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I recently presented at the Healthcare Information and Management Systems Society – North Carolina Chapter – where I talked about the importance of securing data within the healthcare industry. During my time at the conference, I kept my ear to the ground to better understand broader trends impacting the industry and left with three big takeaways:

Like many of us in the cybersecurity industry, I paid close attention to the recent fight between the FBI and Apple over an encrypted phone.

The worlds of fantasy and security have collided twice recently, once in practice and the other in principle.

Protecting the world’s information can create strange bedfellows. But sometimes it’s worth the unexpected allegiances with potential rivals or social media companies in an effort for everyone to get a better grasp on data security.

Looking at the volume of recent data breaches, it appears that malicious hackers are becoming increasingly savvy. Maybe. But the more likely cause is that miscreants are walking through doors left open by a legacy of bad security practices – or they are working with people already inside with access to sensitive data.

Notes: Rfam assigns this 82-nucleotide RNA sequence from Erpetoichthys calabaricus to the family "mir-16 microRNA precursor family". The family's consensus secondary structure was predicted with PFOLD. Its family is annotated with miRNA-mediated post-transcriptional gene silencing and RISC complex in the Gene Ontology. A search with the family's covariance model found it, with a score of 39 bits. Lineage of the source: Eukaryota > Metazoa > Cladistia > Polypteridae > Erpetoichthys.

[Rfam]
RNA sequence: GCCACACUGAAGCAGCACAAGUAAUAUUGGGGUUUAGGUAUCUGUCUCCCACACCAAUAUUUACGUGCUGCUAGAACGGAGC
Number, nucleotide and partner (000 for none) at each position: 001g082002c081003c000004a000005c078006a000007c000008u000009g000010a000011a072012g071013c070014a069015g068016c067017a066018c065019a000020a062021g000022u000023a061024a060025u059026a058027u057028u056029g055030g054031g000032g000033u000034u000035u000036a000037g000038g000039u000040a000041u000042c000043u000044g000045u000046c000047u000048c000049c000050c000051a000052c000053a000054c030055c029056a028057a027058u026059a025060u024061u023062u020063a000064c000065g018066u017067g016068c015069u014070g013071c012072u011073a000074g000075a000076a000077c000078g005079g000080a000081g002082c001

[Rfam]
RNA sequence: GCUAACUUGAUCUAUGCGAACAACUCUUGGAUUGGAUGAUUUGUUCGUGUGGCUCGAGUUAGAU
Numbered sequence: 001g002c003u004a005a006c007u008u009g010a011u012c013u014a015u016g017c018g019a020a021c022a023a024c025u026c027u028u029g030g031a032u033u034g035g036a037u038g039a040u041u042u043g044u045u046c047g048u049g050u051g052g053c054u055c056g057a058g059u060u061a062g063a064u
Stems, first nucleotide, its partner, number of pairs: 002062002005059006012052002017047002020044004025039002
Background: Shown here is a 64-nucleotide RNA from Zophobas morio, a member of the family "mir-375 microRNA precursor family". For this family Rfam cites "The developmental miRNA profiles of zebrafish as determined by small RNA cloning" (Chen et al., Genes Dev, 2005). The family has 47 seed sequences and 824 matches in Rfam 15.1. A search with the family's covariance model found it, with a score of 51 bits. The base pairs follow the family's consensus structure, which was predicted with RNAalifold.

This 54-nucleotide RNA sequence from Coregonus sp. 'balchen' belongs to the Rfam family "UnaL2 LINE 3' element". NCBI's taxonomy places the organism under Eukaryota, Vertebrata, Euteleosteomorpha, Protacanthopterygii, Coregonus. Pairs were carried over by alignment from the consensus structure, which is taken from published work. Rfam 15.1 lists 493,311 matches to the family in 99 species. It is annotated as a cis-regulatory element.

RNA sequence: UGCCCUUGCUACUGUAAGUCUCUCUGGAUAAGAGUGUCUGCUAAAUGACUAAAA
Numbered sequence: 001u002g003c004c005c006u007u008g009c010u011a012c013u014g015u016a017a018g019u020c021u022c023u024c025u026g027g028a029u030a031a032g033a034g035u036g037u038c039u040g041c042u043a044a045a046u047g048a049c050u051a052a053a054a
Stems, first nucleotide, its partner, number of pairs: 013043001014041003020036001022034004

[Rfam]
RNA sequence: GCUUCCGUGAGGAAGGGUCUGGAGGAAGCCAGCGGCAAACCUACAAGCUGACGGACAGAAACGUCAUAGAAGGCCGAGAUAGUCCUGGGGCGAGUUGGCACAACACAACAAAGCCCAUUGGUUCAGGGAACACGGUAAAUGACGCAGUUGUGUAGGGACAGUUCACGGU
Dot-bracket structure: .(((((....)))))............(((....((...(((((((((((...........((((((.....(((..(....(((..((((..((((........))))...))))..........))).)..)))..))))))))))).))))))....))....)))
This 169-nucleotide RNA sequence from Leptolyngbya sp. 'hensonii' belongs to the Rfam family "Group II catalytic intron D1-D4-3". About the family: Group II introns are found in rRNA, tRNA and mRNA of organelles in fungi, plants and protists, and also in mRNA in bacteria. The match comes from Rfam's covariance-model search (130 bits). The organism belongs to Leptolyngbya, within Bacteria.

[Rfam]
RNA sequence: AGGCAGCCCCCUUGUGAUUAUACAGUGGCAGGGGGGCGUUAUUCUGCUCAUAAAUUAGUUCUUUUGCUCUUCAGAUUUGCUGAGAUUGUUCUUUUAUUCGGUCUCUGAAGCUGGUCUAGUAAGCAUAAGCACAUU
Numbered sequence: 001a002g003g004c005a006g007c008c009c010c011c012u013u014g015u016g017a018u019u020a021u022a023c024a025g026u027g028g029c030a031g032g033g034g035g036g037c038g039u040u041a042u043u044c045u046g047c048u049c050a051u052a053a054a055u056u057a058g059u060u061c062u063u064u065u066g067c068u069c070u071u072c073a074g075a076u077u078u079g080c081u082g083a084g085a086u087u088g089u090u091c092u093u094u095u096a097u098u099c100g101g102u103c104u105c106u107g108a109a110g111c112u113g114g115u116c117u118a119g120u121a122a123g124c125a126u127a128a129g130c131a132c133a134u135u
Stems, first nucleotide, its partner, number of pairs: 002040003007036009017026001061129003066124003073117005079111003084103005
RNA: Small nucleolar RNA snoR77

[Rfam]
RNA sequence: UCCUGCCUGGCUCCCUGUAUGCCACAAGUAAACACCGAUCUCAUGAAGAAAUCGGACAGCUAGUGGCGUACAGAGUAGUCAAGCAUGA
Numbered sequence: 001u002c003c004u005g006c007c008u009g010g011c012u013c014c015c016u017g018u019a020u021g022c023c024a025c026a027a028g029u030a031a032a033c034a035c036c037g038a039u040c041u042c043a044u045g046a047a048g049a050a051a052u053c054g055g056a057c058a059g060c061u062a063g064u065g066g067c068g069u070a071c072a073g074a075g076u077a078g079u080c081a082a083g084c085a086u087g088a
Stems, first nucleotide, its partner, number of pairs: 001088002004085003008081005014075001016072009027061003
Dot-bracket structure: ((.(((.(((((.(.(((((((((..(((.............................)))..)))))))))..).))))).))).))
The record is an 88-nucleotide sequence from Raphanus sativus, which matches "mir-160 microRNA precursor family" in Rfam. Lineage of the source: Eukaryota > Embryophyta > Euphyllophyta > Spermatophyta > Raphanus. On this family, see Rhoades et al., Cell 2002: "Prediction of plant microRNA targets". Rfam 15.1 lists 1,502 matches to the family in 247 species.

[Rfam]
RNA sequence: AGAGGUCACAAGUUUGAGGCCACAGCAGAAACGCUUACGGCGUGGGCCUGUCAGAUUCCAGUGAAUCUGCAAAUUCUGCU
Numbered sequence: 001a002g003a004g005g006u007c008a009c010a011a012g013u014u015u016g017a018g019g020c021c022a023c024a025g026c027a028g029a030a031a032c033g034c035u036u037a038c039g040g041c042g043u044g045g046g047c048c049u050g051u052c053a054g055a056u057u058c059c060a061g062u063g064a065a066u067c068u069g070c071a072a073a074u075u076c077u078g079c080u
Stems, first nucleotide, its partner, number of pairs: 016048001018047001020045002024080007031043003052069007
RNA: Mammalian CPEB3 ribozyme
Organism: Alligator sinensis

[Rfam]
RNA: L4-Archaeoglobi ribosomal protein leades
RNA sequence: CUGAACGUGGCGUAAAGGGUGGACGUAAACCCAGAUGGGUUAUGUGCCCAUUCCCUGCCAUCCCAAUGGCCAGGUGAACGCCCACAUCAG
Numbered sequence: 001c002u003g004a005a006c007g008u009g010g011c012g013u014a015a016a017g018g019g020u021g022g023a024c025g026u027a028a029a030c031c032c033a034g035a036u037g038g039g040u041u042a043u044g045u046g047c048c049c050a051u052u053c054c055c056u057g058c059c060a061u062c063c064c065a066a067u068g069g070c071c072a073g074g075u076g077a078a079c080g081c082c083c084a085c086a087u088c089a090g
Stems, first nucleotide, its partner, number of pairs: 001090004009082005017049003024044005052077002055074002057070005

The nerds have shot back. For those of us who remember the “crypto wars” during the Clinton Administration, it was the technical takedown of bad encryption plans for the Clipper chip by security leaders which acted as data security discussion’s denouement. When cracking open encryption was proven at the technical level to be bad practice for everyone – government, law, business, private citizens – it was time for the snooping and surveillance advocates to take their ball and go home. Ever since, we’ve enjoyed the ability to implement encryption for better privacy and stronger business security. You can even draw a link from stronger crypto to the great tech companies that popped up and thrived before and after the Dot Com Bubble.

After all the buzz and blimey out of London Tech Week and Interop London 2015, I was ready for a Big Mac. Typical American, right! The Big Mac I’m thinking of is more related to economics than any McDonald’s pink slime concoction.

Between flights from D.C. to New York to Milwaukee to London, I wanted to share a kind of wild anecdote from this week’s Gartner Security and Risk Summit.